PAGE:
Pax Romana is a popular history style examination of the peace imposed by the Roman Empire, and how peaceful it actually was, as well as how it benefitted or oppressed the lands and peoples that fell under Roman sway. Although I called it popular history, it’s not super popularised: the evidence is meticulous, and the pace slow. It’s popular history in the sense of being perfectly comprehensible to the interested outsider to the field, rather than being simplistic.
The overall theory of the book is that the Pax Romana really was, in general, beneficial — and that Rome’s rule really was relatively peaceful and benign, with exceptions being just that rather than the overall rule. A lot of the time the evidence suggests that benignity was due to basically ignoring local squabbles and leaving places to govern themselves with minimal interference, while the legions only marched in for serious matters.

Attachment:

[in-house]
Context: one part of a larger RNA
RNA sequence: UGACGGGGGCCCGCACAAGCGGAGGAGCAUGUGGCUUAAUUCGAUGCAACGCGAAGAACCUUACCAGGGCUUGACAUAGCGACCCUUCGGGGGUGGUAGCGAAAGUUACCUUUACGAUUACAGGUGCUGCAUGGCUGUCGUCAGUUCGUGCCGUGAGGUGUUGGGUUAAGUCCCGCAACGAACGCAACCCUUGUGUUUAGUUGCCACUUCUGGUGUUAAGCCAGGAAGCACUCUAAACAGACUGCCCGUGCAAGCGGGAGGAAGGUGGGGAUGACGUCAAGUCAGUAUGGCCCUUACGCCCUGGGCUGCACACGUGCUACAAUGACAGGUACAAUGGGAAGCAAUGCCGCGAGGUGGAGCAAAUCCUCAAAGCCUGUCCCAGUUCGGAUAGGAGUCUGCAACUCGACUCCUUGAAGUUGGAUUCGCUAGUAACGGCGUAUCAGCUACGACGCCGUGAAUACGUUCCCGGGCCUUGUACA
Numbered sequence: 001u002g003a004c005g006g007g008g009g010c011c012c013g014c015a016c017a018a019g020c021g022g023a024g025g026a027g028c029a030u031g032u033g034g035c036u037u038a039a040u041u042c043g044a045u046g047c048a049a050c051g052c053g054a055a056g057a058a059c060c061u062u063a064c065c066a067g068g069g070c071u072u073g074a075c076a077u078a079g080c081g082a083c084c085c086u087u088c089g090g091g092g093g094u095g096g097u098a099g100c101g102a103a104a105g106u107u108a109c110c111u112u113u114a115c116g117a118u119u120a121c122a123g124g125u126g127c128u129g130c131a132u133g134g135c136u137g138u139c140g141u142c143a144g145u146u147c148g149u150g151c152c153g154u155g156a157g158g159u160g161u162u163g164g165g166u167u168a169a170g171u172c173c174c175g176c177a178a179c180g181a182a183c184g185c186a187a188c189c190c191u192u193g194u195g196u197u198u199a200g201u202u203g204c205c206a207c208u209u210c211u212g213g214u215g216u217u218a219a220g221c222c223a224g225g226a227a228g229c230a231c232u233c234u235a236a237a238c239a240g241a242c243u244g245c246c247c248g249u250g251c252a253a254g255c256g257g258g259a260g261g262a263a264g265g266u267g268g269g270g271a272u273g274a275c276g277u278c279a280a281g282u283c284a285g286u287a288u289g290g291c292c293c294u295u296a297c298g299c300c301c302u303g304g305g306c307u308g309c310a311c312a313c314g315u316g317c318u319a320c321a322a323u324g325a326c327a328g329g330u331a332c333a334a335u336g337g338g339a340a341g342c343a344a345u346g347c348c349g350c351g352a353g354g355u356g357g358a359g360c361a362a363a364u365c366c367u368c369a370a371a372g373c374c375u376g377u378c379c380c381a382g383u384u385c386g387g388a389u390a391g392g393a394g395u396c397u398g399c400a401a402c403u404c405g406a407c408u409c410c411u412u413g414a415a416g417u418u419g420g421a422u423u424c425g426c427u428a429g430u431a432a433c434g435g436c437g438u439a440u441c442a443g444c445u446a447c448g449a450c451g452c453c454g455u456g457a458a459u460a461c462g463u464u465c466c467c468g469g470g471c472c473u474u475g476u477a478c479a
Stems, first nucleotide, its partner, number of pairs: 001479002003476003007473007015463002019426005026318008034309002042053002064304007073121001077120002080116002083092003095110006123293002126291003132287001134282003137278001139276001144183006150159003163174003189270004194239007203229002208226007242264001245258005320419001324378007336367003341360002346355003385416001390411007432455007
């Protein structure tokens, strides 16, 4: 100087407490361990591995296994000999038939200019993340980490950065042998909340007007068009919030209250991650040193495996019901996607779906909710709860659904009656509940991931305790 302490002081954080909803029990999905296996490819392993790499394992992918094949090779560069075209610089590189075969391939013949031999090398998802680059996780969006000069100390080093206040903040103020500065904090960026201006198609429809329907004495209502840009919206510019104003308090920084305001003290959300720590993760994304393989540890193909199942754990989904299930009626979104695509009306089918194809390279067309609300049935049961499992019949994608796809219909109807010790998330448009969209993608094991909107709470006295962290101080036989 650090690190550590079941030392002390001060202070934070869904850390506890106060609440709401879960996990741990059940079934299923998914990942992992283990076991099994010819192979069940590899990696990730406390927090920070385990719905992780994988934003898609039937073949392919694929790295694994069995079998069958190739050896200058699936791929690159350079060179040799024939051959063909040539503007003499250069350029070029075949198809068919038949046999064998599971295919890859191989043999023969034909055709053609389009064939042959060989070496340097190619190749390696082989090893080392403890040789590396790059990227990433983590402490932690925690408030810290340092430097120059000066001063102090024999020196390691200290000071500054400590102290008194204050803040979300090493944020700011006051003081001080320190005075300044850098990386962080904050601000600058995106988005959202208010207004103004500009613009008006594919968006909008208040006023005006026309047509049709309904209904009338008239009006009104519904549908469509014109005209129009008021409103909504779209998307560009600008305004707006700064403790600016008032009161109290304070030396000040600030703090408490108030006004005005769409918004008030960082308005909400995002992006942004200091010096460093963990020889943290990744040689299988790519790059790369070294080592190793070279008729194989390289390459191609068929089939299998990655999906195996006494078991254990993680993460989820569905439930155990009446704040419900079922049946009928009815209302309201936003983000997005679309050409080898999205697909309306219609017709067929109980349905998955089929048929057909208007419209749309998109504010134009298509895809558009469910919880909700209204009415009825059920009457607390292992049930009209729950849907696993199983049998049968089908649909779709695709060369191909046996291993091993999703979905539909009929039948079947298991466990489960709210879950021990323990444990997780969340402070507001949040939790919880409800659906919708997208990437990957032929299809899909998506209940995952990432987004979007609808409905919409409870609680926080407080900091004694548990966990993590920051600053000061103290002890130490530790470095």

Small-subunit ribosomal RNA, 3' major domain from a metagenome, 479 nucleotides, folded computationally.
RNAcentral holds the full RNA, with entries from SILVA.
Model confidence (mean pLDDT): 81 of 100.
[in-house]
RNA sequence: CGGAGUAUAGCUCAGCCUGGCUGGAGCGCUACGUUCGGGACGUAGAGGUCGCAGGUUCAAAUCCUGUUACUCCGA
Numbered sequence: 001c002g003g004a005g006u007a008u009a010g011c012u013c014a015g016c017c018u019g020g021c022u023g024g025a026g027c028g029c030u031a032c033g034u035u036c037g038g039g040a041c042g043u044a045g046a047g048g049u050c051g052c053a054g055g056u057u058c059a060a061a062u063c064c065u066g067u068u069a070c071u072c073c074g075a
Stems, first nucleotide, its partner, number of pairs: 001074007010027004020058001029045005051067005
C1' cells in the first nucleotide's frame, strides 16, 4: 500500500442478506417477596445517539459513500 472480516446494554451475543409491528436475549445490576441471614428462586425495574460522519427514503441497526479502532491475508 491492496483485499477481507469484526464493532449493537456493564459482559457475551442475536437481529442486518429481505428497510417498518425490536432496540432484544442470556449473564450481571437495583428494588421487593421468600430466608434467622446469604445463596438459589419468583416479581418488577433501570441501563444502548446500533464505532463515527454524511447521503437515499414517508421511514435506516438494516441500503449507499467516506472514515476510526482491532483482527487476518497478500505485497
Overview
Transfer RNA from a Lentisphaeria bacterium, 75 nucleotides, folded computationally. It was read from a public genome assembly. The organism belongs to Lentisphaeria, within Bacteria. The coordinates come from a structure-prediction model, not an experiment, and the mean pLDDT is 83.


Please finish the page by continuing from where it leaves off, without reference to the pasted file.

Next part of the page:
How far do I agree with Goldsworthy’s views, based on the evidence presented? Well, he definitely makes a good case for it, though I think he takes the long view to a great degree and I think there were likely people within the Roman Empire who felt oppressed by it, as well as people who were relatively unaffected by it. I do agree with his view that the Roman Empire wasn’t ruled simply through brutality: it certainly wouldn’t have had the longevity it did, if that were the sole basis, and it wouldn’t have been something people actively wanted to be part of — and it was something people wanted to be part of, more often than not.
It’s definitely a worthwhile look at whether the Roman Empire is really so degenerate as its painted.